A Commercial off–the-Shelf (COTS) item is one that is sold, leased, or licensed to the general public; offered by a vendor trying to profit from it; supported and evolved by the vendor who retains the Intellectual Property (IP) rights; available in multiple, identical copies; and used without modification of the internals.
The use of COTS allows the military to take advantage of technological advances, cost savings, and rapid procurement stemming from the competitive pressures of the commercial marketplace as well as developments in other DoD or government agencies. The use of these items can minimize or eliminate the need for costly, time-consuming, government-sponsored research and development programs.
Federal Acquisition Regulations (FAR)
Subpart 2.101 – Definitions Commercially available off-the-shelf (COTS)” item
- This means any item of supply (including construction material) that is
- A commercial item (Item that can be sold, leased, or licensed to the general public);
- Sold in substantial quantities in the commercial marketplace; and
- Offered to the Government, under a contract or subcontract at any tier, without modification, in the same form in which it is sold in the commercial marketplace; and
- Does not include bulk cargo, as defined in section 3 of the Shipping Act of 1984 (46 U.S.C. App. 1702), such as agricultural products and petroleum products.
FAR Subpart 12.103 – Commercially available off-the-shelf (COTS) items
Unless indicated otherwise, all of the policies that apply to commercial items also apply to COTS. Section 12.505 lists the laws that are not applicable to COTS (in addition to 12.503 and 12.504); the components test of the Buy American Act and the two recovered materials certifications in Subpart 23.4, do not apply to COTS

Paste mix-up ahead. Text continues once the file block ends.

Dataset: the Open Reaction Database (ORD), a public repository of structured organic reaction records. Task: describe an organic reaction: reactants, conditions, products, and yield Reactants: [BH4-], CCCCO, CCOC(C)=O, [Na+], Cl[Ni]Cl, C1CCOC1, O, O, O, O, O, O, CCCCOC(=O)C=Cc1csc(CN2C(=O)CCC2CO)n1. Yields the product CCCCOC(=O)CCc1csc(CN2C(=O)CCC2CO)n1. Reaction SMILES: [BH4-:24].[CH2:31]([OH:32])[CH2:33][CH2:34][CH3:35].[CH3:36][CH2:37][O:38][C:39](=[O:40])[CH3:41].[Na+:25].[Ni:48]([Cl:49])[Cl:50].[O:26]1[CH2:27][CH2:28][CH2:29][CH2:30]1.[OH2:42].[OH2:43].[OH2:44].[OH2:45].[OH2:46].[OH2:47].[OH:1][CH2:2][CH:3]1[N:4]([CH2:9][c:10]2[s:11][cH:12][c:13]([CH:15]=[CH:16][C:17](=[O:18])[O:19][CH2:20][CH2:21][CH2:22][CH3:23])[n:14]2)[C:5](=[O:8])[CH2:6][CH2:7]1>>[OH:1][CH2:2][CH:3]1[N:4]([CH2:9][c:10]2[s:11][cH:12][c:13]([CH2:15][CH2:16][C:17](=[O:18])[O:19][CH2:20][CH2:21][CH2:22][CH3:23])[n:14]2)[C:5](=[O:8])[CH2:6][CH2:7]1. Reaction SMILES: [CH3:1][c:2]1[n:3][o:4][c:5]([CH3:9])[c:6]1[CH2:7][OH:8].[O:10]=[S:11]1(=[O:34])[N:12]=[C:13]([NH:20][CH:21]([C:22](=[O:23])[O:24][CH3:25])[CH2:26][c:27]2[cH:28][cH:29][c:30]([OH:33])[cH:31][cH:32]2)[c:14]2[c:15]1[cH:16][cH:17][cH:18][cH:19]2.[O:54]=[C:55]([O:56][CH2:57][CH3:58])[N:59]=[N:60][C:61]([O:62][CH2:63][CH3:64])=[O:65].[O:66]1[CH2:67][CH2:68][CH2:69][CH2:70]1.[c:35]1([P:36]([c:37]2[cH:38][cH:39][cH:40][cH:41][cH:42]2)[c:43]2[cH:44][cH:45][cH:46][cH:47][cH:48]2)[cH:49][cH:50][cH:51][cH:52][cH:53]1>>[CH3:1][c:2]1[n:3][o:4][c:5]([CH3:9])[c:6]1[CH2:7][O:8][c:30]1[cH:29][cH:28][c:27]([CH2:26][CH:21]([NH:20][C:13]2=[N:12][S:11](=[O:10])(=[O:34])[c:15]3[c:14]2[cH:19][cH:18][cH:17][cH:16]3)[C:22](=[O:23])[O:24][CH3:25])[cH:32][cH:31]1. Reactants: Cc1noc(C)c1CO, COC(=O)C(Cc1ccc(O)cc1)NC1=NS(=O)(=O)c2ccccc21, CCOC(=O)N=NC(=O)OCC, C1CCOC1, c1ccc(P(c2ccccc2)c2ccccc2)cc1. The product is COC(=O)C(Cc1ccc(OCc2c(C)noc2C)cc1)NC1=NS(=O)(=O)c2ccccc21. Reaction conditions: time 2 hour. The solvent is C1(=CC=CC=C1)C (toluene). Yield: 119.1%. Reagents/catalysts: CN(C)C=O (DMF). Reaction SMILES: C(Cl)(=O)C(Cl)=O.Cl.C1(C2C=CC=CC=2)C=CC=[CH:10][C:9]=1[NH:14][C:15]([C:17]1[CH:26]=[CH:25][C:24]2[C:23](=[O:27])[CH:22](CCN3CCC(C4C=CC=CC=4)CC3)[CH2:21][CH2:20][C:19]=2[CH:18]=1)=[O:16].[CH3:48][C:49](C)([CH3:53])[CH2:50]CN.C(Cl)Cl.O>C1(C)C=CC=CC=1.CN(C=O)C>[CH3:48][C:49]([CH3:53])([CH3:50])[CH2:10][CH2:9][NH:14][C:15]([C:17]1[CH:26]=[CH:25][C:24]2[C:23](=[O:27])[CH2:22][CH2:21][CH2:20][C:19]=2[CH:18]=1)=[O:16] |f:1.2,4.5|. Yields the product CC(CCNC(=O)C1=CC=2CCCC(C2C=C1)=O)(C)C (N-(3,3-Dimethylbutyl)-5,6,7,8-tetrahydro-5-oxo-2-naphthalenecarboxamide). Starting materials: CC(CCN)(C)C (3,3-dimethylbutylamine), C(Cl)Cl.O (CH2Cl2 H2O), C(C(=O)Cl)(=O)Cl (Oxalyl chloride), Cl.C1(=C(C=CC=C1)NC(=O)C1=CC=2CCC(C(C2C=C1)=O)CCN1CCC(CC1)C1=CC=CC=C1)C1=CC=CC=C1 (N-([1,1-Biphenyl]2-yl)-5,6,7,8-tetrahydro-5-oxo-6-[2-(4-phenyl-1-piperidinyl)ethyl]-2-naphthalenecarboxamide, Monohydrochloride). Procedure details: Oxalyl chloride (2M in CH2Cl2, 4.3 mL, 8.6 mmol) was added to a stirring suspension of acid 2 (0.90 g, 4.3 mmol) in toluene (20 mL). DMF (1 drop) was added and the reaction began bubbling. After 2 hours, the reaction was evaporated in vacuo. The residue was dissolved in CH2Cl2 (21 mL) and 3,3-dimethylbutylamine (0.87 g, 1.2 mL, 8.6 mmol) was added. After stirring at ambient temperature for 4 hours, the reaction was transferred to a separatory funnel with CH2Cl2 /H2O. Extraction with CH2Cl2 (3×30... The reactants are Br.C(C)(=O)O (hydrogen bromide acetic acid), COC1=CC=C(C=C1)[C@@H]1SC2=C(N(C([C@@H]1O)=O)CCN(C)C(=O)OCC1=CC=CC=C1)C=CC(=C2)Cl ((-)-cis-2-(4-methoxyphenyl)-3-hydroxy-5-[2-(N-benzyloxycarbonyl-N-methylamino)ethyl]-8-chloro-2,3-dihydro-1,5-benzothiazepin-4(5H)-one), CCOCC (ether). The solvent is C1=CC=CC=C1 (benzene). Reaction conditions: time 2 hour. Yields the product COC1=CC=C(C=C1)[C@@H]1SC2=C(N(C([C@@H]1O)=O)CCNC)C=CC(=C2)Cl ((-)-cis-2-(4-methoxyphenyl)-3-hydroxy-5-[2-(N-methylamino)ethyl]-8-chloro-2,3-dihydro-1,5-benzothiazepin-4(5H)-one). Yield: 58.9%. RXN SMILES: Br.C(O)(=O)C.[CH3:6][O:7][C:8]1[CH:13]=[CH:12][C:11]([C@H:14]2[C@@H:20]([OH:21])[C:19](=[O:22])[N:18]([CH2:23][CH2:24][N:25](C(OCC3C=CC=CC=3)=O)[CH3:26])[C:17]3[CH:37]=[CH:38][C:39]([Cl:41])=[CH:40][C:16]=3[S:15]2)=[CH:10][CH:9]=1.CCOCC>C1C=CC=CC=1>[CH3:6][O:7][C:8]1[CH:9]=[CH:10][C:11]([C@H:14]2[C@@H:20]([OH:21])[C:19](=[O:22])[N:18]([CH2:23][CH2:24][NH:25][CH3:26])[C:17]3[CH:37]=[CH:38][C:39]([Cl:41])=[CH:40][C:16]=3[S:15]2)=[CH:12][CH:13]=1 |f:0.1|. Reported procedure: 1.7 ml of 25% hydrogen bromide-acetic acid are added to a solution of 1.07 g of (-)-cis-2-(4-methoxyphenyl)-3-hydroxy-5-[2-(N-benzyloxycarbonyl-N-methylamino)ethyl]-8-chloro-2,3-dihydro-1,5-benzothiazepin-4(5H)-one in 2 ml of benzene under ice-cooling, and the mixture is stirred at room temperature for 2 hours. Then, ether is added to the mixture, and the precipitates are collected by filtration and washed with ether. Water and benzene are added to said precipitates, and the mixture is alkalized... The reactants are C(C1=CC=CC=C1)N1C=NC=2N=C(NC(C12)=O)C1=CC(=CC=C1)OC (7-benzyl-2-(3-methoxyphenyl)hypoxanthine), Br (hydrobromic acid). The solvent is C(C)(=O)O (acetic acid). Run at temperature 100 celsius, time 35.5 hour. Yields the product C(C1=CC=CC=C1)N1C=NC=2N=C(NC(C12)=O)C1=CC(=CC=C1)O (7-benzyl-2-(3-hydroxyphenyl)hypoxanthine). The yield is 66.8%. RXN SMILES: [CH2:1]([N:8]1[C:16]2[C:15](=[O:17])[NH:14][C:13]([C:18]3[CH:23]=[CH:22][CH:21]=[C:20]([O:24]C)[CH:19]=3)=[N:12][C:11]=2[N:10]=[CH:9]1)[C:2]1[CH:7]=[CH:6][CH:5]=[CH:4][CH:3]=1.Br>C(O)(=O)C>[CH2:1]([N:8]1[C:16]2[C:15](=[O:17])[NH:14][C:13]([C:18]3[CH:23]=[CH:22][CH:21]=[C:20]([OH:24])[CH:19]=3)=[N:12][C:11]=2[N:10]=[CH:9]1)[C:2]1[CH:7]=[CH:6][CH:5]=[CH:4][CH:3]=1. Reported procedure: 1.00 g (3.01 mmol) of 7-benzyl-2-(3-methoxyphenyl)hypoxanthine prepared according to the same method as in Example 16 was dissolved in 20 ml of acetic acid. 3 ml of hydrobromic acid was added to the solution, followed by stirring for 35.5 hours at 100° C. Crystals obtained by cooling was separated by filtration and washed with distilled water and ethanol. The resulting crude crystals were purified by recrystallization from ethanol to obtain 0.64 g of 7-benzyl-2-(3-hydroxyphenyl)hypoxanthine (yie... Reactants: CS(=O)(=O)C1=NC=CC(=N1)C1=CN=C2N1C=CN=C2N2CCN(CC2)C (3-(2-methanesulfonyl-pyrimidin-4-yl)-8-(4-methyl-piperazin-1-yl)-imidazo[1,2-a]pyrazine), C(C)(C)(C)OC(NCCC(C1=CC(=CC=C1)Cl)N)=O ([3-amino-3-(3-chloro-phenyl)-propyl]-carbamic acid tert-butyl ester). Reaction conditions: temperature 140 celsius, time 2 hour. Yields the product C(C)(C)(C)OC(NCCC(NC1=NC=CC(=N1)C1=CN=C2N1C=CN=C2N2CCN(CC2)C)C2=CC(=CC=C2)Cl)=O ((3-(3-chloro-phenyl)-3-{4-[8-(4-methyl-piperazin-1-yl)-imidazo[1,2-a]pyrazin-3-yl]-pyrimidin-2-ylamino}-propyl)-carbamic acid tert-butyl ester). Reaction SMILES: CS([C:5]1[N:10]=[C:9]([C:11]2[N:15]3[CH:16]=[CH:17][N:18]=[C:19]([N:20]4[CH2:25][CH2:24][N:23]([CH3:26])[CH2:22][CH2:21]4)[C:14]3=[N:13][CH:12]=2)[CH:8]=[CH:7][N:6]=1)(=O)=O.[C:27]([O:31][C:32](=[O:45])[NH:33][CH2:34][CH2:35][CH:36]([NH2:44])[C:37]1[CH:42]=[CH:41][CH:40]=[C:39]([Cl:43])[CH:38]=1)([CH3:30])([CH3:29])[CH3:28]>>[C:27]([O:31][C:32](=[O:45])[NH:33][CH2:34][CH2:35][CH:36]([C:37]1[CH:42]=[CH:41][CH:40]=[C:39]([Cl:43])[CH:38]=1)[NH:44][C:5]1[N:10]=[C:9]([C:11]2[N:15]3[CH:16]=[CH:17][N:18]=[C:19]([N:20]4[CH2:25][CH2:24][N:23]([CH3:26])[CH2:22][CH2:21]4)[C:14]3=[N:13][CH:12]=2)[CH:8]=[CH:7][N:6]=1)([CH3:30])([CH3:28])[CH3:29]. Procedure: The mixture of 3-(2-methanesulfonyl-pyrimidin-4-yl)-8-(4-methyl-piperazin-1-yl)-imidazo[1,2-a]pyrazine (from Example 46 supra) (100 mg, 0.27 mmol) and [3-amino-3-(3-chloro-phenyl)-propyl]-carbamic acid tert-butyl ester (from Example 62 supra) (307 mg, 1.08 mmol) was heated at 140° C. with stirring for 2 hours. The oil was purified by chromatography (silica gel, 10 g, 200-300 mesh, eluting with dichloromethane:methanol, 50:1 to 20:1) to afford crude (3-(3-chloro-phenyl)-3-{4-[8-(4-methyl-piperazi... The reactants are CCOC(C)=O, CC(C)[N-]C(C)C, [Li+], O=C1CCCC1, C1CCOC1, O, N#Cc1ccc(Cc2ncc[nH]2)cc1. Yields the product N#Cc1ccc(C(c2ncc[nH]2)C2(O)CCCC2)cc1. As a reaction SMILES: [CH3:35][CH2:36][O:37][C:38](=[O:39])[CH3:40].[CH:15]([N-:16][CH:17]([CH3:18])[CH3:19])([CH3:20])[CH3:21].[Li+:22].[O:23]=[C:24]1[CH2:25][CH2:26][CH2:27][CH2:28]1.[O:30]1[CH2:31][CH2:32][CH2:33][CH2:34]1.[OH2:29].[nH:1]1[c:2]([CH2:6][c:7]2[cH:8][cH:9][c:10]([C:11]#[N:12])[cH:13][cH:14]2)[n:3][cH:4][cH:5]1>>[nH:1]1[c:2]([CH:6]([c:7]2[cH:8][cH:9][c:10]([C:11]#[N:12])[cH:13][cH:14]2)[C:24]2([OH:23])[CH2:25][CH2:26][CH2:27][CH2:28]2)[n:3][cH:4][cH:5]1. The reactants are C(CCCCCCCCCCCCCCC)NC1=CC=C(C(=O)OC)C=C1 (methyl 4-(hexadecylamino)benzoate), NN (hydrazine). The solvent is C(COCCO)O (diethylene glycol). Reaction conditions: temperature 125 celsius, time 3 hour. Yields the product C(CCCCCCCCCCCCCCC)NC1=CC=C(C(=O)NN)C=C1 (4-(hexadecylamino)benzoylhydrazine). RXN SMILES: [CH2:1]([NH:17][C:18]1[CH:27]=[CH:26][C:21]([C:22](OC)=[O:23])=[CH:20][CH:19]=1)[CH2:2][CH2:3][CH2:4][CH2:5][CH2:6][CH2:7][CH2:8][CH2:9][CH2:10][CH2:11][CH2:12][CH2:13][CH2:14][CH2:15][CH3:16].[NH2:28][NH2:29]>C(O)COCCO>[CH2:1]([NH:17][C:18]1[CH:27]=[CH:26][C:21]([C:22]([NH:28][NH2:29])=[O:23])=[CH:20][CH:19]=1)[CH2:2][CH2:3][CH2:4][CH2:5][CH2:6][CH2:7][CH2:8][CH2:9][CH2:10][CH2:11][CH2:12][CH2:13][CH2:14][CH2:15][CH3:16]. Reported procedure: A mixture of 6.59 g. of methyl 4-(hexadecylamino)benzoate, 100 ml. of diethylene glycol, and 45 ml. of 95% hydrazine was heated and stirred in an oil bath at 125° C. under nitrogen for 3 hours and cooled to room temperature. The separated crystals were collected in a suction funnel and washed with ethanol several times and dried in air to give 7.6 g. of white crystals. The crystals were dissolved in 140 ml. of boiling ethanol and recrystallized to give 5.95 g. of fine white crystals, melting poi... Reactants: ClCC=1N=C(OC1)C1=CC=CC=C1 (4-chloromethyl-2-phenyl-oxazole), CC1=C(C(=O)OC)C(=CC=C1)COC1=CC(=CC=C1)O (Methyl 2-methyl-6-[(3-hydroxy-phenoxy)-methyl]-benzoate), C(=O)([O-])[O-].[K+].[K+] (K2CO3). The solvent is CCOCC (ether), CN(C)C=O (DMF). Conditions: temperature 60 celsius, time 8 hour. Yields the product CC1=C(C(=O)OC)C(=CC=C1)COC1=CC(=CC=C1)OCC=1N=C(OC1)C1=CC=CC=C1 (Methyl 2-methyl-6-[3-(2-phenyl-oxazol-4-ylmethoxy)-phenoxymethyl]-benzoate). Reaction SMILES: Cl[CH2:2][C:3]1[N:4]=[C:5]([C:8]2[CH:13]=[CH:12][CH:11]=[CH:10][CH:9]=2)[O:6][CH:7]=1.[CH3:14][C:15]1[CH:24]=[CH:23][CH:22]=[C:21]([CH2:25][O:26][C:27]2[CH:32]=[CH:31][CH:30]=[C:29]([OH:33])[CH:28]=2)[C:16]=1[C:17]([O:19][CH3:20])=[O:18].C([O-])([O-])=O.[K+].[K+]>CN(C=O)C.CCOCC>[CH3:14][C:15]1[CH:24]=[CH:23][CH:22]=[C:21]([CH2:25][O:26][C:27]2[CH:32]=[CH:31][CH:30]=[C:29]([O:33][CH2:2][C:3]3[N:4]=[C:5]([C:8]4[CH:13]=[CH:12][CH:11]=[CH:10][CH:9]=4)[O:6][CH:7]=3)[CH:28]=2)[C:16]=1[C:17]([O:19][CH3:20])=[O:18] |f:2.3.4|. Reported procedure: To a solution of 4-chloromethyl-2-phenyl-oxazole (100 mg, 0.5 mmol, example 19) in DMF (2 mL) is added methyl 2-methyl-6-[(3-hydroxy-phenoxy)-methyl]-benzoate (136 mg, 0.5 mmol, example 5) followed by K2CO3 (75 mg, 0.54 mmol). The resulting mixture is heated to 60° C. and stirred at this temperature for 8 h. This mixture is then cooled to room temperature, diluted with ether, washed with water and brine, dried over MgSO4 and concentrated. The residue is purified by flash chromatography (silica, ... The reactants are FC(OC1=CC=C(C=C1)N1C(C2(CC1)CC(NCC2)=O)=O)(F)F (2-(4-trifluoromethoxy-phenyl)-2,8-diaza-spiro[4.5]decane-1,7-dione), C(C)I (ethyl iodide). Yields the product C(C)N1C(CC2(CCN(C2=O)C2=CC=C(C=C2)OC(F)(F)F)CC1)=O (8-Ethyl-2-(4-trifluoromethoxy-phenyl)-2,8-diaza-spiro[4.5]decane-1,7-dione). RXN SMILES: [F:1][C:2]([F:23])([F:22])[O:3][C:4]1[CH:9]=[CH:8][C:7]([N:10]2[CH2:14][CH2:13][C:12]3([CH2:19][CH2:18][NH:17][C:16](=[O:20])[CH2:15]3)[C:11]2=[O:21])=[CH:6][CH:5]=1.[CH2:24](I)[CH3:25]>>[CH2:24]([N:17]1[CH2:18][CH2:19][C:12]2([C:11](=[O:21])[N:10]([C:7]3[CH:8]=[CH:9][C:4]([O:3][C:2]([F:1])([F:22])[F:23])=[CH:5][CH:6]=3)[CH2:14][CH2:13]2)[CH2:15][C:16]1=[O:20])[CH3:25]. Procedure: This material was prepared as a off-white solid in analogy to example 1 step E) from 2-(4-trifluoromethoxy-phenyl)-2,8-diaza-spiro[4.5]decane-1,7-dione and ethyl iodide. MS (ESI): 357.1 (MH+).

Defense Acquisition Guidebook (DAG)
The use of COTS items offers significant opportunities for reduced development time, faster insertion of new technology, and lower life-cycle costs, owing to a more robust industrial base. Maximum use of commercially mature technology provides the greatest opportunity to meet program cost, schedule, and performance requirements and is consistent with an evolutionary acquisition strategy. The program manager should pay particular attention to the intended product use environment and understand the extent to which this environment differs from (or is similar to) the commercial use environment.
Topics in the DAG that address COTS include:
- Acquisition Strategy
- Systems Engineering Plan (SEP)
- Analysis of Alternatives (AoA)
- Systems Engineering Design Considerations
- Alternative Systems Review (ASR)
- Software Development
- Networks and Automated Information Systems (AIS)
- Parts Management
- Reliability, Availability, and Maintainability
- Support Resources
- Product Support
- Architecture Considerations
- Supply Chain Quality Management
AcqLinks and References:
- Defense Acquisition Guidebook (DAG)
- Commercial Item Acquisition
- Website: FAR Subpart 12.1 – Acquisition of Commercial Items
- Website: FAR Subpart 12.5 – Applicability of Certain Laws to the Acquisition of Commercial Items and Commercially Available Off-The-Shelf Items